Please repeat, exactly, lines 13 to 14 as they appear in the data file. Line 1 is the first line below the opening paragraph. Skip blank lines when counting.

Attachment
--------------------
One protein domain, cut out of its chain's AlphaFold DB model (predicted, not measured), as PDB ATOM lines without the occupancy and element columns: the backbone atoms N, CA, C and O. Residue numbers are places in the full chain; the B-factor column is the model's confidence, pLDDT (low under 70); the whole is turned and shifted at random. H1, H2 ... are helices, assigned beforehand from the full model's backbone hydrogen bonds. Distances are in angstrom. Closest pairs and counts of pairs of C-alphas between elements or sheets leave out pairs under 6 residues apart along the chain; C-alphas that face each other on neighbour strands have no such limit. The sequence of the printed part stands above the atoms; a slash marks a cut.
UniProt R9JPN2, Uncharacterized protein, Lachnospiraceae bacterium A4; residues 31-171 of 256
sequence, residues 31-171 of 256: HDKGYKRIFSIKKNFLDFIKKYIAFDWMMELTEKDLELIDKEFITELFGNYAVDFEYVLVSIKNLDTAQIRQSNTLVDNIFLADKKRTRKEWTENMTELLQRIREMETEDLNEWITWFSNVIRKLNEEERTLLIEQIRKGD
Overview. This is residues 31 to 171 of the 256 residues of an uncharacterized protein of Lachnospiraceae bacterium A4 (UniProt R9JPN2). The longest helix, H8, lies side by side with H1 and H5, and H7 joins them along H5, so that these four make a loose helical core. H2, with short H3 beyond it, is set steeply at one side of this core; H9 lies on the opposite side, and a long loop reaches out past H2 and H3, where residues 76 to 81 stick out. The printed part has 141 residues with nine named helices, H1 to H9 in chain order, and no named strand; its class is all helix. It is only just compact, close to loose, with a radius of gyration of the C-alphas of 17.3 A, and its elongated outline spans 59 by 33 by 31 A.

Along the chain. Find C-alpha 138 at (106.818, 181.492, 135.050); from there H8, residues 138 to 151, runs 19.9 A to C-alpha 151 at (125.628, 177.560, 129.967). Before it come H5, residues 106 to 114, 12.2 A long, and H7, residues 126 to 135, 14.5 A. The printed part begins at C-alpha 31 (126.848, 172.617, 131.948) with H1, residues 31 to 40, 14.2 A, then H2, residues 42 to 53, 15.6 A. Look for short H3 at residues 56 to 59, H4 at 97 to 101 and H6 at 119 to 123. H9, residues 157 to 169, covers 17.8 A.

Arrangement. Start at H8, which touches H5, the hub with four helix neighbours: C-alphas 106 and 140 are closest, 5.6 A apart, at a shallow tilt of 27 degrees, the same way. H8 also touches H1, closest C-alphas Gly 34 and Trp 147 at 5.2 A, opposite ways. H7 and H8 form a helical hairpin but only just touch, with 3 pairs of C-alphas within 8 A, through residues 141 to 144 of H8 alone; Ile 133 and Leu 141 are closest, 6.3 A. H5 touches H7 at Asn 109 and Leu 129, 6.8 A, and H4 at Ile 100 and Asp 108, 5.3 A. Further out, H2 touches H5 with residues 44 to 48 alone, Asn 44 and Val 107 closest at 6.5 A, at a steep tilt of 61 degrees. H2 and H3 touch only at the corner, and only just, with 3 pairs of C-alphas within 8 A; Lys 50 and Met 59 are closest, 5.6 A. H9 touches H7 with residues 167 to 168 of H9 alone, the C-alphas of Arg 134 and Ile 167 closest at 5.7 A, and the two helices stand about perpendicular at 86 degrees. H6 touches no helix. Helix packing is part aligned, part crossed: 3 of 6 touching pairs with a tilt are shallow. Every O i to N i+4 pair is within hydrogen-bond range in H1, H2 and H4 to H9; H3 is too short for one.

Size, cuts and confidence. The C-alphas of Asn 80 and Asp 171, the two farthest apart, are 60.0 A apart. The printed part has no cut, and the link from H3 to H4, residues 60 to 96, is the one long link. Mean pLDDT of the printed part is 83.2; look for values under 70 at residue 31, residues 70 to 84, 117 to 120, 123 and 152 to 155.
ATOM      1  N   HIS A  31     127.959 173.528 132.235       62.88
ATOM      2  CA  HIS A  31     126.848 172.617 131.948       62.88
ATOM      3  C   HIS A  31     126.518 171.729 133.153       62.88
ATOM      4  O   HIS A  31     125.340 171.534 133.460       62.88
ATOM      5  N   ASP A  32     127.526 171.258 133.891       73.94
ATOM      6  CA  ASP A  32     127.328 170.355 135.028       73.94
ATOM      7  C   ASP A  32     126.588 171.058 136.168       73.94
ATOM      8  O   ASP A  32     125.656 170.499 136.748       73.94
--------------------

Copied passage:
ATOM      7  C   ASP A  32     126.588 171.058 136.168       73.94
ATOM      8  O   ASP A  32     125.656 170.499 136.748       73.94